How To Use Humor And Laughter As A Coping Mechanism For Stress!

Humor and Laughter should be used as coping mechanisms for stress, though it seems to only be used as an outlet for the emotion produced by humor or happiness. Do we laugh because we are happy, or are we happy because we laugh? Many times a humorous speaker can help us to see the light in the darkness situations. Both of these are probably true, but we only exercise the former. Laughter is a fascinating phenomenon that works like a medicine. Although most drugs affect everyone differently, laughter is always the same. It exercises your entire body causing you to feel relaxed and pain free. And this is where a professional humorous speaker can help you improve your next meeting or event. The fact that laughter and humorous speaking is good for one’s health should be quite evident. So why not laugh? When one laughs, it is like taking a drug, yet there is no such thing as an overdose or, “laughter toxicity,” as humorous speaker, Dr. Madan Kataria says. Maybe we can now say “A laugh a day keeps the doctor away.” Dr. Kataria is a world authority on laughter and humorous speaking

There’s no doubt that laughter feels good, and that a humorous speaker can help, but is there real neurophysiology behind it and what can you do about it? In a paper being presented in an American Physiological Society session at Experimental Biology 2006, humorous speaker, Lee S. Berk of Loma Linda University, reports that not only is there real science and psychophysiology, but just the anticipation of the “mirthful laughter” provided by humorous speakers involved in watching your favorite funny movie has some very surprising and significant neuroendocrine/hormone effects.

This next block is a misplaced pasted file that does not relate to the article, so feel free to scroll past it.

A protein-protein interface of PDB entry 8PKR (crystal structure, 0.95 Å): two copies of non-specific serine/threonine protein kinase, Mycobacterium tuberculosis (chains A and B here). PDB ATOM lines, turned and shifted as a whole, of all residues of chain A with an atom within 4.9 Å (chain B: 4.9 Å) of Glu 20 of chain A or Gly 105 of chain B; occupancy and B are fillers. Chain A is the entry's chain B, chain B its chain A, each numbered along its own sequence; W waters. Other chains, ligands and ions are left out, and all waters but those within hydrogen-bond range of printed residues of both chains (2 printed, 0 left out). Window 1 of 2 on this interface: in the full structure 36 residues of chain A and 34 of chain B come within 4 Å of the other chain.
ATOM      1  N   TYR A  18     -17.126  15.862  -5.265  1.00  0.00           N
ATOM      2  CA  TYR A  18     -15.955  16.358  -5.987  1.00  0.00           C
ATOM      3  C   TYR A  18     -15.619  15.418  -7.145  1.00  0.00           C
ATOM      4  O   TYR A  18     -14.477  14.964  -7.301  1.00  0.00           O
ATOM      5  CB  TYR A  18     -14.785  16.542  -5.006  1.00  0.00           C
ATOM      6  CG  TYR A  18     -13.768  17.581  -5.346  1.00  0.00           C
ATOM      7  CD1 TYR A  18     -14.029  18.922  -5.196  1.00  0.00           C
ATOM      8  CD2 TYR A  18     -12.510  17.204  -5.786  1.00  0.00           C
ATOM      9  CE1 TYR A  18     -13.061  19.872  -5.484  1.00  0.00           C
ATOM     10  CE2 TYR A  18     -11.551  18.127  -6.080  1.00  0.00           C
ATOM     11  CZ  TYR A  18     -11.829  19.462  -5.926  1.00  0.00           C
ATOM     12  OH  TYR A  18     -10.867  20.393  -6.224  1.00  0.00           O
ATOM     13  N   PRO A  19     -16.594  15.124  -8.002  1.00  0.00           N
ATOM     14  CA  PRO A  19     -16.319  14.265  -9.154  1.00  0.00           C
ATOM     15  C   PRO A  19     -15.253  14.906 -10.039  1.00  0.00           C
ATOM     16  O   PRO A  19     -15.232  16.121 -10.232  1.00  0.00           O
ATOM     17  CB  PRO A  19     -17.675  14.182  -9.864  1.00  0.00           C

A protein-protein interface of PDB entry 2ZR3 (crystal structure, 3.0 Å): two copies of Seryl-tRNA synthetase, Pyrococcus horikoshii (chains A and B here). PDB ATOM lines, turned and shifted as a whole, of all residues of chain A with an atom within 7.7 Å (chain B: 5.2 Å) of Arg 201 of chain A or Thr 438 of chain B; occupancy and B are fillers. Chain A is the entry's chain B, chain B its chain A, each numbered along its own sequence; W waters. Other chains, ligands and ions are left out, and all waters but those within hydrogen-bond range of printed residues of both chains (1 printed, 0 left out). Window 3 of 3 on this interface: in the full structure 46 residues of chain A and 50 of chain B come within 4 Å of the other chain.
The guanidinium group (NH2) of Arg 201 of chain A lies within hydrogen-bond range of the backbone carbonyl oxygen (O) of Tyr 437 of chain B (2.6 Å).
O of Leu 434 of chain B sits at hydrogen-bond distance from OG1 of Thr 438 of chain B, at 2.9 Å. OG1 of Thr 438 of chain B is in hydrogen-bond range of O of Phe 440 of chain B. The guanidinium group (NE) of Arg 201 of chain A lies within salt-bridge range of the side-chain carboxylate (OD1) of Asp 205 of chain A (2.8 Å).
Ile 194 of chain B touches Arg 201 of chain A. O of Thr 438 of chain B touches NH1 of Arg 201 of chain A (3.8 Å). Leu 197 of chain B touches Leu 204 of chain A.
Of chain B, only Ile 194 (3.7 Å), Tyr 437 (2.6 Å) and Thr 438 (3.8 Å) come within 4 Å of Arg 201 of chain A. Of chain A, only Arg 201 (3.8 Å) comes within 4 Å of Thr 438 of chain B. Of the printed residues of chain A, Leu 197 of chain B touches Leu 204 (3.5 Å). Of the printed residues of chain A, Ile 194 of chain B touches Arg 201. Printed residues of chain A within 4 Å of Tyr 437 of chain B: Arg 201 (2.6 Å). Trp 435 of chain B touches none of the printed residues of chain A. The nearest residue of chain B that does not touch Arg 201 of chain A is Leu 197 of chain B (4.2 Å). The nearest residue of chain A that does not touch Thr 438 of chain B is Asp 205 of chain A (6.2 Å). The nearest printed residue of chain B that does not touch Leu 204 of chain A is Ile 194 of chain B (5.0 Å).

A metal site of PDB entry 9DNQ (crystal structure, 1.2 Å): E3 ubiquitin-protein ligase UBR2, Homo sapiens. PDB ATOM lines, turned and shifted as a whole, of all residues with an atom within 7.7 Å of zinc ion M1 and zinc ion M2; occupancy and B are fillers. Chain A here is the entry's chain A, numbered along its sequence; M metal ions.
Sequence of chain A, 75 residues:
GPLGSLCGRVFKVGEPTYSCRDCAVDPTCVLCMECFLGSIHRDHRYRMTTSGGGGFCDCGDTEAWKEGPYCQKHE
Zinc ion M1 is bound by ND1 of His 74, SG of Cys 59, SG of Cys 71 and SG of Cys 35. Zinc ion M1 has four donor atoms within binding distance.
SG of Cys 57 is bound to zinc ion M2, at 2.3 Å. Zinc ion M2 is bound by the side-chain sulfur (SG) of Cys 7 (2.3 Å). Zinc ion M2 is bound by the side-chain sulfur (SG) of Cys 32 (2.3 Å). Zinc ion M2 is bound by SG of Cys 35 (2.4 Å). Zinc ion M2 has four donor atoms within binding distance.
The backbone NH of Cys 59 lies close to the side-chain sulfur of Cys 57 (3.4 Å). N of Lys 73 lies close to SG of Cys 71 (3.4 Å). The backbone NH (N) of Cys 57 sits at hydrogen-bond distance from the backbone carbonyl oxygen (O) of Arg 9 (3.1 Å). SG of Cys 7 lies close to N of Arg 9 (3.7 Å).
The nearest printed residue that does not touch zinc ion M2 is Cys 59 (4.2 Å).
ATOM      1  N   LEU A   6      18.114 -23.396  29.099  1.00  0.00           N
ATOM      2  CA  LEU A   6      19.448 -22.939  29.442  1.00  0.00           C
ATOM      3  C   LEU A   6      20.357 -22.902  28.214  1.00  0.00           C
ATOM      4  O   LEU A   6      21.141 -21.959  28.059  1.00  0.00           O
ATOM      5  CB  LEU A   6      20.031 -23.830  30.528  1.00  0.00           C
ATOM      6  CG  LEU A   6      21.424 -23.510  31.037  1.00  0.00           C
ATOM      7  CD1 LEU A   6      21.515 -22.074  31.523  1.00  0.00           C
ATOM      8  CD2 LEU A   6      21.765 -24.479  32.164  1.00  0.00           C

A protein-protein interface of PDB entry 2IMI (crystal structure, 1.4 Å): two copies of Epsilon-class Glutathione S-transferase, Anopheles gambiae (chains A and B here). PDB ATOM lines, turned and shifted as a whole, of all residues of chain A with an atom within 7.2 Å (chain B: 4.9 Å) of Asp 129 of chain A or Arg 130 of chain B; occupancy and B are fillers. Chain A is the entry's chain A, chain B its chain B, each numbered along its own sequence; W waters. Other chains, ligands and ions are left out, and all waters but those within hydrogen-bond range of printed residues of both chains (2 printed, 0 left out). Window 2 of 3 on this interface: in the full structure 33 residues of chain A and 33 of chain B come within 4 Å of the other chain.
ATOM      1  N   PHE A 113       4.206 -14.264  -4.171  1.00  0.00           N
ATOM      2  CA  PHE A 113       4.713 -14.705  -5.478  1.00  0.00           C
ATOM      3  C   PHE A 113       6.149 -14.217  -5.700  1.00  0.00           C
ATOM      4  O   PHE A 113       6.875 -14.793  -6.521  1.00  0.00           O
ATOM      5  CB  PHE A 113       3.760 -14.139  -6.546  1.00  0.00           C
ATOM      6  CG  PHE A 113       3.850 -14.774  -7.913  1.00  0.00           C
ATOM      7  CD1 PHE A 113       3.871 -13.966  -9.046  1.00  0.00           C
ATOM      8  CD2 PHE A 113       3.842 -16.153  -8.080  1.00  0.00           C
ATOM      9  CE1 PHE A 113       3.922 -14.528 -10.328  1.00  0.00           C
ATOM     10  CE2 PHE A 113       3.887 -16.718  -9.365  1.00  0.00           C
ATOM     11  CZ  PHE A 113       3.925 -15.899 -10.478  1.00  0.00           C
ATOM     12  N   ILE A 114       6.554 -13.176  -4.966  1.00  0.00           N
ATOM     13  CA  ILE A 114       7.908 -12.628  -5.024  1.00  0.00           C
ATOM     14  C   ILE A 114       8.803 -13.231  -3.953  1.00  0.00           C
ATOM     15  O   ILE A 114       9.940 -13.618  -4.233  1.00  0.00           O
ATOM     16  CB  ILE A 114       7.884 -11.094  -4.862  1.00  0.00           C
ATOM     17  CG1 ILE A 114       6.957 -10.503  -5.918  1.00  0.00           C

According to Humorous Speaker Berk: “The blood drawn from experimental subjects just before they watched the video had 27% more beta-endorphins and 87% more human growth hormone, compared to blood from the control group, which didn’t anticipate the watching of a humorous video. Between blood pulls, the control group stayed in a waiting room and could choose from a wide variety of magazines,” he explained. *Paper presentation: “Beta-Endorphin and HGH increase are associated with both the anticipation and experience of mirthful laughter, through humorous speakers” 12:30 p.m. – 3 p.m. Sunday April 2, APS Behavioral neuroscience & drug abuse Section abstract 233.18/board #C706. Research was by humorous speaker, Lee S. Berk, Department of Health Promotion and Education, School of Public Health and Department of Pathology, School of Medicine, Loma Linda University; humorous speaker, Stanley A. Tan, Oakcrest Health Research Institute, Yucaipa; and humorous speaker, James Westengard, Dept. of Pathology, School of Medicine; Berk is associated with all three institutions and humorous speakers. HGH, endorphin difference is long-lasting; setting the baseline and environment is key Berk said that the strong difference between the two groups in terms of human growth hormone (HGH) and beta-endorphin blood levels was maintained from just prior to the beginning of video watching, throughout the hour of viewing and afterwards, also.